Monday, April 9, 2012

Beer for Breakfast

Saturday-morning breakfasts are fairly ritualistic in the Brownfoot household. I get up and make breakfast before our endless running back and forth between dance classes and practices begins. The family breakfast of choice is homemade, whole-wheat pancakes.

The type of pancake varies. Often, I mush up bananas and add them to my mix. Typically, I throw in a few chocolate chips to appeal to the kids (who am I kidding? We all love 'em!). For St. Paddy's Day, I even added a bit of green food colouring and shaped the pancakes to resemble shamrocks. If you follow me on Instagram, you saw a shot of my first attempt. Trust me: the others looked far worse.

This past Saturday was no exception to our pancake tradition, except that this week we woke up late and Lori made the pancakes while I rushed one child to a jazz class, only to learn that because of the Easter weekend, classes were cancelled (but comp practices were not). And so we returned home to a lovely stack of pancakes with maple syrup.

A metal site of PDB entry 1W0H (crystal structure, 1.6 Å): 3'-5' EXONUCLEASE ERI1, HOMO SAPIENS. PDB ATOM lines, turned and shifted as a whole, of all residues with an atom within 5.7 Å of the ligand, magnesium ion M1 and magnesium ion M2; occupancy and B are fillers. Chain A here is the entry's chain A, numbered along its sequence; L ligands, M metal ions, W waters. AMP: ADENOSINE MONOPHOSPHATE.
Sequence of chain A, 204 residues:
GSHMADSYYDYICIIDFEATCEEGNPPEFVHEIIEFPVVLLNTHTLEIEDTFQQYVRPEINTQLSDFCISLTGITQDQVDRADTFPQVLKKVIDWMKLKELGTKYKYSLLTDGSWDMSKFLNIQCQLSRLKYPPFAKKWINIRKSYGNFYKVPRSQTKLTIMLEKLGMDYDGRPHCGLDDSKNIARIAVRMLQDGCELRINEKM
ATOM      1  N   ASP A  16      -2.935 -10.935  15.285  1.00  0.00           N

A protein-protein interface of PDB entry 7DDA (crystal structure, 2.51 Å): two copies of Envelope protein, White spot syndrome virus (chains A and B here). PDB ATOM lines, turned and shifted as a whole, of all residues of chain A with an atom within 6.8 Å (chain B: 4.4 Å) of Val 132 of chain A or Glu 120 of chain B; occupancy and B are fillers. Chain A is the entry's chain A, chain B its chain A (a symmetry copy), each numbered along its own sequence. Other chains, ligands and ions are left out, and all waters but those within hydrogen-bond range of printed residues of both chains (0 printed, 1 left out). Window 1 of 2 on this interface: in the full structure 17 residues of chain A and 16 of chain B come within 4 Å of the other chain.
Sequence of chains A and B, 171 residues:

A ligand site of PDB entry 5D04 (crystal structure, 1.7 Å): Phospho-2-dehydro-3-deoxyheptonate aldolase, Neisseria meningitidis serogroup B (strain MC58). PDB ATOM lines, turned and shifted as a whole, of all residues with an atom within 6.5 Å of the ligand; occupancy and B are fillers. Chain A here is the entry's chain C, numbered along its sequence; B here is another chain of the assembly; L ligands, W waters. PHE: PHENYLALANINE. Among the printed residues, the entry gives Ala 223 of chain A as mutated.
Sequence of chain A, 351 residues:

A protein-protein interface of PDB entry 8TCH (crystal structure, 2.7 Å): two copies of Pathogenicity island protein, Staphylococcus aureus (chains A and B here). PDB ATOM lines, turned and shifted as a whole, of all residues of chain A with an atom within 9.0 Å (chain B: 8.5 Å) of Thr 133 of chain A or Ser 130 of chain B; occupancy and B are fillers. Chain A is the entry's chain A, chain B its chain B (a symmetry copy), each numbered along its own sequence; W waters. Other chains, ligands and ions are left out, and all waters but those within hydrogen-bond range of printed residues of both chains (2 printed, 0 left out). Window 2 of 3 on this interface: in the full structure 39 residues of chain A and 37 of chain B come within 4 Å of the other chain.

This year's early thaw was hard on the maple industry. While sugar shacks were able to start production sooner than usual, the high temperatures shortened the sap season. I wonder how that's going to affect the cost of maple syrup?

That didn't seem to matter for the folks at Trafalgar Brewing Company—a.k.a Trafalgar Ales & Meads. These Oakville brewers have put together a beer that seems all about the maple syrup.

Maple Bock
Oakville, Ontario
LCBO: $4.95, 650 mL; 6.5% alc/vol.

Maple Bock is a traditional bock, with a deep reddish-brown colour, though the head didn't last long at all. It was gone by the time I poured the beer, grabbed my camera, and composed my shot. But I did love the colour of this lager.

The maple in this beer hit me squarely on the nose, mixed with a slight dough, and I immediately thought, "pancakes." This brew smelled like the breakfast I had earlier that morning.

In the mouth, there seemed to be very little fizz, though I'm quick to add that by no means did this bock taste flat. I was reminded of a cask-conditioned ale: there was life in this glass. And, again, the maple syrup dominated. Yet, though the flavour of maple syrup was strong, it was not as sweet as maple syrup; there was no cloying in the mouth.

The finish was quite clean. Though this is a strong beer, the alcohol is nicely balanced. Maple Bock is a clean lager with intense flavours and a nice, light finish.

I enjoyed this bock. I told Lori that I would gladly have it again. I might even put some in our next batch of pancakes.

Not really, but I would consider sipping a glass with my pancake breakfast. A breakfast of champions!

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